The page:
Tag Archives: artificial
As human interaction with robots and artificial intelligence increases exponentially in areas like healthcare, manufacturing, transportation, space exploration, defense technologies, information about how humans and autonomous systems work within teams remains scarce. Continue reading
Video Friday is your weekly selection of awesome robotics videos, collected by your Automaton bloggers. We’ll also be posting a weekly calendar of upcoming robotics events for the next few months; here's what we have so far (send us your events!):
HRI 2021 – March 8-11, 2021 – [Online Conference]
RoboSoft 2021 – April 12-16, 2021 – [Online Conference]
Let us know if you have suggestions for next week, and enjoy today's videos.
We're proud to announce Starship Delivery Robots have now completed 1,000,000 autonomous deliveries around the world. We were unsure where the one millionth delivery was going to take place, as there are around 15-20 service areas open globally, all with robots doing deliveries every minute. In the end it took place at Bowling Green, Ohio, to a student called Annika Keeton who is a freshman studying pre-health Biology at BGSU. Annika is now part of Starship’s history!
[ Starship ]
I adore this little DIY walking robot- with modular feet and little dials to let you easily adjust the walking parameters, it's an affordable kit that's way more nuanced than most.
It's called Bakiwi, and it costs €95. A squee cover made from feathers or fur is an extra €17. Here's a more serious look at what it can do:
[ Bakiwi ]
Savva Morozov, an AeroAstro junior, works on autonomous navigation for the MIT mini cheetah robot and reflects on the value of a crowded Infinite Corridor.
[ MIT ]
The world's most advanced haptic feedback gloves just got a huge upgrade! HaptX Gloves DK2 achieves a level of realism that other haptic devices can't match. Whether you’re training your workforce, designing a new product, or controlling robots from a distance, HaptX Gloves make it feel real.
They're the only gloves with true-contact haptics, with patented technology that displace your skin the same way a real object would. With 133 points of tactile feedback per hand, for full palm and fingertip coverage. HaptX Gloves DK2 feature the industry's most powerful force feedback, ~2X the strength of other force feedback gloves. They're also the most accurate motion tracking gloves, with 30 tracked degrees of freedom, sub-millimeter precision, no perceivable latency, and no occlusion.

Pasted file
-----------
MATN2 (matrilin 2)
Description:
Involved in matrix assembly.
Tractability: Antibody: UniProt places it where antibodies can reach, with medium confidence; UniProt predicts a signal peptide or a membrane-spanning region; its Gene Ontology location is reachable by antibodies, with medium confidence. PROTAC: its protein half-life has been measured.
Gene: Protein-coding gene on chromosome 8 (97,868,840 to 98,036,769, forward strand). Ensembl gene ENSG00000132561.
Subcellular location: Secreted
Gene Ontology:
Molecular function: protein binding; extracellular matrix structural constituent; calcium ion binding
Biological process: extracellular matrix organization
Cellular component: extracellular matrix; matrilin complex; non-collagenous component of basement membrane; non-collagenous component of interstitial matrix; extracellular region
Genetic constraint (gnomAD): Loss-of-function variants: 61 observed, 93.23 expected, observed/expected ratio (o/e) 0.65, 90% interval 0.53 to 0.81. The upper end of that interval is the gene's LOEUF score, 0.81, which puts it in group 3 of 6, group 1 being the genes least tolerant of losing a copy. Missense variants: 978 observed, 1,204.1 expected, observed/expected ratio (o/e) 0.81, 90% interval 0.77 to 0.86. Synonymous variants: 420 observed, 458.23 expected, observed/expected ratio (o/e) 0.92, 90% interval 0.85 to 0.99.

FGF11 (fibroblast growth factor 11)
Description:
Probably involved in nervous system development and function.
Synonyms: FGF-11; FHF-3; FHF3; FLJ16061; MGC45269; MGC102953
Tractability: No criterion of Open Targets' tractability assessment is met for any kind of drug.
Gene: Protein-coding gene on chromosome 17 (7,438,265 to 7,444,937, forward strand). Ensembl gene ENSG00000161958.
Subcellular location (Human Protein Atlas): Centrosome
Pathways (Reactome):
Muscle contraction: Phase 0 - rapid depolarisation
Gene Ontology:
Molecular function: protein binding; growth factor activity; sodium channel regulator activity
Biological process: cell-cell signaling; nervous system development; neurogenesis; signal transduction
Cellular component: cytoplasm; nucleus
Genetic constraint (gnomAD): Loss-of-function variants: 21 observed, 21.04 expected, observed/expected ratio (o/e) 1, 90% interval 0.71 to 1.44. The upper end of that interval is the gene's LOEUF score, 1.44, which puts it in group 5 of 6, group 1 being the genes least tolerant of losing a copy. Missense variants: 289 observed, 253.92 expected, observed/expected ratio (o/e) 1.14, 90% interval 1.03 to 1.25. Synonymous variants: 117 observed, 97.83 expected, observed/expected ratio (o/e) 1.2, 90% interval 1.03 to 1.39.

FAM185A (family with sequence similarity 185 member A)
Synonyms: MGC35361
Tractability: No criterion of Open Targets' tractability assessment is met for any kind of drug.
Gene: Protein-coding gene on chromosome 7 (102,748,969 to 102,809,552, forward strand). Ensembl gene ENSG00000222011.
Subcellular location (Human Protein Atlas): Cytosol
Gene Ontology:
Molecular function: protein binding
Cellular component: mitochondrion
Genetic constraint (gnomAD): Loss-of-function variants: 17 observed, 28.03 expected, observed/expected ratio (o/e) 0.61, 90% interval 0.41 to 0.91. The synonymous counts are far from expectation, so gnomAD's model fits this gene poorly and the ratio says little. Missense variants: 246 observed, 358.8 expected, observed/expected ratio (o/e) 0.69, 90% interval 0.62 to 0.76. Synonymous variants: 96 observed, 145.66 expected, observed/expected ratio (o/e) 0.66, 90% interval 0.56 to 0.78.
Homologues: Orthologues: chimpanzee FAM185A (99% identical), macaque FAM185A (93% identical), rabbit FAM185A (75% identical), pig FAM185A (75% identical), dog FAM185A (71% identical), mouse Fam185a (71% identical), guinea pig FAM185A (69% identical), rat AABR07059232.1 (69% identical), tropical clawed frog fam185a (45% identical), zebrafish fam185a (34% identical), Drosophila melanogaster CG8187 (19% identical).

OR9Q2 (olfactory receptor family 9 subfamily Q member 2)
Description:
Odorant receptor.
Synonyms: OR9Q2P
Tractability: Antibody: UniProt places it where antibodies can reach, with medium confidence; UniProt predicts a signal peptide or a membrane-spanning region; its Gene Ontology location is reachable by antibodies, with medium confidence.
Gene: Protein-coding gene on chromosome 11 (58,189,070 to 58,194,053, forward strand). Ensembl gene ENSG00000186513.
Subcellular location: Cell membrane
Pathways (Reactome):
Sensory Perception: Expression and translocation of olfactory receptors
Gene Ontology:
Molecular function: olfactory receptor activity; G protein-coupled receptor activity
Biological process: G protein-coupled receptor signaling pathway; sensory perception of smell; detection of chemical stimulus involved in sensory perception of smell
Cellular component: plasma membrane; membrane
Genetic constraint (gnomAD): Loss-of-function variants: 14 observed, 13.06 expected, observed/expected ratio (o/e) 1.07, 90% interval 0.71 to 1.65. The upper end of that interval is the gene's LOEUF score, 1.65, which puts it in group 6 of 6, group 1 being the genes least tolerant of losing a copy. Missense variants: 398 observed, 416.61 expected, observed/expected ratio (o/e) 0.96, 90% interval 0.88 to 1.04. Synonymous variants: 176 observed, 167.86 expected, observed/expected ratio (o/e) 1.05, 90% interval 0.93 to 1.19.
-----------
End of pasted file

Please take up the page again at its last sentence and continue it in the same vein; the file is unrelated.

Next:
[ HaptX ]
Yardroid is an outdoor robot “guided by computer vision and artificial intelligence” that seems like it can do almost everything.
These are a lot of autonomous capabilities, but so far, we've only seen the video. So, best not to get too excited until we know more about how it works.
[ Yardroid ]
Since as far as we know, Pepper can't spread COVID, it had a busy year.
I somehow missed seeing that chimpanzee magic show, but here it is:
[ Simon Pierro ] via [ SoftBank Robotics ]
In spite of the pandemic, Professor Hod Lipson’s Robotics Studio persevered and even thrived— learning to work on global teams, to develop protocols for sharing blueprints and code, and to test, evaluate, and refine their designs remotely. Equipped with a 3D printer and a kit of electronics prototyping equipment, our students engineered bipedal robots that were conceptualized, fabricated, programmed, and endlessly iterated around the globe in bedrooms, kitchens, backyards, and any other makeshift laboratory you can imagine.
[ Hod Lipson ]
We all know how much quadrupeds love ice!
[ Ghost Robotics ]
We took the opportunity of the last storm to put the Warthog in the snow of Université Laval. Enjoy!
[ Norlab ]
They've got a long way to go, but autonomous indoor firefighting drones seem like a fantastic idea.
[ CTU ]
Individual manipulators are limited by their vertical total load capacity. This places a fundamental limit on the weight of loads that a single manipulator can move. Cooperative manipulation with two arms has the potential to increase the net weight capacity of the overall system. However, it is critical that proper load sharing takes place between the two arms. In this work, we outline a method that utilizes mechanical intelligence in the form of a whiffletree.
And your word of the day is whiffletree, which is “a mechanism to distribute force evenly through linkages.”
[ DART Lab ]
Some highlights of robotic projects at FZI in 2020, all using ROS.
[ FZI ]
iRobot CEO Colin Angle threatens my job by sharing some cool robots.
[ iRobot ]
A fascinating new talk from Henry Evans on robotic caregivers.
[ HRL ]
The ANA Avatar XPRIZE semifinals selection submission for Team AVATRINA. The setting is a mock clinic, with the patient sitting on a wheelchair and nurse having completed an initial intake. Avatar enters the room controlled by operator (Doctor). A rolling tray table with medical supplies (stethoscope, pulse oximeter, digital thermometer, oxygen mask, oxygen tube) is by the patient’s side. Demonstrates head tracking, stereo vision, fine manipulation, bimanual manipulation, safe impedance control, and navigation.